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Does virginity still matter? – China’s latest society and culture news

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summary of the top news in Chinese society and culture May 24, 2017. Part of the daily SupChina news roundup "Gay marriage to be legal in Taiwan."
1 month ago
Jiayun Feng

Ding Xuan 丁璇, a lecturer from China Women’s Development Foundation, a government-owned nonprofit organization, sparked a controversy on Weibo (in Chinese) last week when she delivered a speech to college students in Jiangxi Province that urged women to hold on to their virginity before marriage. Her key points included:

  • A woman’s best dowry is her virginity.
  • Showing too much skin is a sign of vulgarity. It not only invites slanderous gossip, but also causes diseases, misfortunes, unexpected financial ruin, as well as loss of virginity.
  • It is an insult to our ancestors if our bodies, which our parents have taken good care of, are abused by many men like dirty rags.

Ding has been giving speeches about feminine virtues across the country for years — for example, this speech posted to Weibo (in Chinese), which includes these nuggets of moralism:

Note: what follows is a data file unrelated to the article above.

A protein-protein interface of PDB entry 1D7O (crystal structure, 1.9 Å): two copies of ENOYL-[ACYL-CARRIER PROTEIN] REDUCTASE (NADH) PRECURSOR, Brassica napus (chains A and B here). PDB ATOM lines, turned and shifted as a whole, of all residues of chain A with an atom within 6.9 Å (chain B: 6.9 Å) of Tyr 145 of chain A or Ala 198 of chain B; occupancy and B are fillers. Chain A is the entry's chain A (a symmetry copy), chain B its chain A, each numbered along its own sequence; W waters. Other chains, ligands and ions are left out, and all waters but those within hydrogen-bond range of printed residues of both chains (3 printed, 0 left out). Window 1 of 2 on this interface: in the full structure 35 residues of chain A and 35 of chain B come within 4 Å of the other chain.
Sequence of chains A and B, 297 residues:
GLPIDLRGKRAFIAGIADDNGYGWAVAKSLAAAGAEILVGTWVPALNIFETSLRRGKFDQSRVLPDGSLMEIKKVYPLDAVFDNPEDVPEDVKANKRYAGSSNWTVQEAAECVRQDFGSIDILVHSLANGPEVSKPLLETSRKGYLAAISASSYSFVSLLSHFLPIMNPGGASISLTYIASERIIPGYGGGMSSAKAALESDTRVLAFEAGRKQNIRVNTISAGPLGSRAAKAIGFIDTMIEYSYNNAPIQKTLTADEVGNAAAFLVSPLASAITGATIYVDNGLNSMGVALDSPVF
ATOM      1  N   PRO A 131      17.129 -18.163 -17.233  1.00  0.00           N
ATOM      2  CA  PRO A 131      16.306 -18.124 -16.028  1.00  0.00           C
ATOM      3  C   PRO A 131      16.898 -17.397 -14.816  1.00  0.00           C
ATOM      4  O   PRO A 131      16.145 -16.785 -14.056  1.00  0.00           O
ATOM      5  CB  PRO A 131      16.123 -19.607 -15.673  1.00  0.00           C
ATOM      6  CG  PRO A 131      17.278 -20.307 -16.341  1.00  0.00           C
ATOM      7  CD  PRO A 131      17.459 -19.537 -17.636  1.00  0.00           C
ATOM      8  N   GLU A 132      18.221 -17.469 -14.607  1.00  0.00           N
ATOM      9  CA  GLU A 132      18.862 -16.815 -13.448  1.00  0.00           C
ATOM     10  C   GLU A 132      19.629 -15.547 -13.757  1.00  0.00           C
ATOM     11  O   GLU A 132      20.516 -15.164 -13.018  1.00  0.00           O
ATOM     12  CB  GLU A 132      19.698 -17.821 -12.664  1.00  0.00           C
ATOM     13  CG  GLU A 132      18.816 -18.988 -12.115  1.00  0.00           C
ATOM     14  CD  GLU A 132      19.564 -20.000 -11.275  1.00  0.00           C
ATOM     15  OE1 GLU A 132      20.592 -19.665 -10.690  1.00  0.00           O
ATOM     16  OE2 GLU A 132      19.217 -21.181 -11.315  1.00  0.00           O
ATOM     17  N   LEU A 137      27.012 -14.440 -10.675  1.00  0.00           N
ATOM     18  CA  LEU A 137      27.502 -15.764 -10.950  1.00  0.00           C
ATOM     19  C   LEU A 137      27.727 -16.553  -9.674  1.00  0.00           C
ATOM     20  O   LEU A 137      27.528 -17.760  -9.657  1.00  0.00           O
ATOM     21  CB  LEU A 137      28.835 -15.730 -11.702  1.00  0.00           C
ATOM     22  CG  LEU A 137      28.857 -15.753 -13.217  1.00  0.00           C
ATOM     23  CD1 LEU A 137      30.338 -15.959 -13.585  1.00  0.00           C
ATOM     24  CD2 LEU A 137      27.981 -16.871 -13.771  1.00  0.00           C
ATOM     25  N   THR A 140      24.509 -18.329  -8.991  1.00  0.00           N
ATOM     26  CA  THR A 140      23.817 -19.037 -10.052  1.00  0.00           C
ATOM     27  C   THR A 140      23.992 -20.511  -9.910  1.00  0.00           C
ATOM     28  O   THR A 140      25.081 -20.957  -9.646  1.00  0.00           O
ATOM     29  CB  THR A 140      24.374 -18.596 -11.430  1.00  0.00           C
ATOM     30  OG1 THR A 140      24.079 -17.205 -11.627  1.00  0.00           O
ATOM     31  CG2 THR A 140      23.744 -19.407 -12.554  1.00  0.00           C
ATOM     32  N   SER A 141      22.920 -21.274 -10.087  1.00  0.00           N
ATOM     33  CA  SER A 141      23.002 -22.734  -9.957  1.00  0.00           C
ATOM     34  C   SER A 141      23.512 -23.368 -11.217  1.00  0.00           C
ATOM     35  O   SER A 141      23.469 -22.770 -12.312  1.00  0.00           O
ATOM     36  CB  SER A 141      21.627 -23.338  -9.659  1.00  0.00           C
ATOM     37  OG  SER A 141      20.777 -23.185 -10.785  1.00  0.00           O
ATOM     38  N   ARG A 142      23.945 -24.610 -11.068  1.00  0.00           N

• Non-virgins are no different than prostitutes.
  • Some women get plastic surgeries in order to seduce men.

Internet users bashed Ding by calling (in Chinese) the values she holds “retrograde” and “feudalistic.” One Weibo commenter wrote, “What time are we living in? I thought the Qing dynasty was dead. Am I wrong?” Several days after the backlash, Ding responded (in Chinese), “I was saying those things for women’s good.”

See more about social media discussions in China in our weekly WeiWatch article. 


By Jiayun Feng
Jiayun is a Chinese native and was born in Shanghai, where she spent her first 20 years and earned a bachelor’s degree in journalism at Fudan University. Interested in writing for a global audience, she attended the NYU Graduate School of Journalism for its Global & Joint Program Studies, which allows her to pursue a journalistic career along with her interest in international relations. She has previously interned for Sixth Tone and Shanghai Daily.
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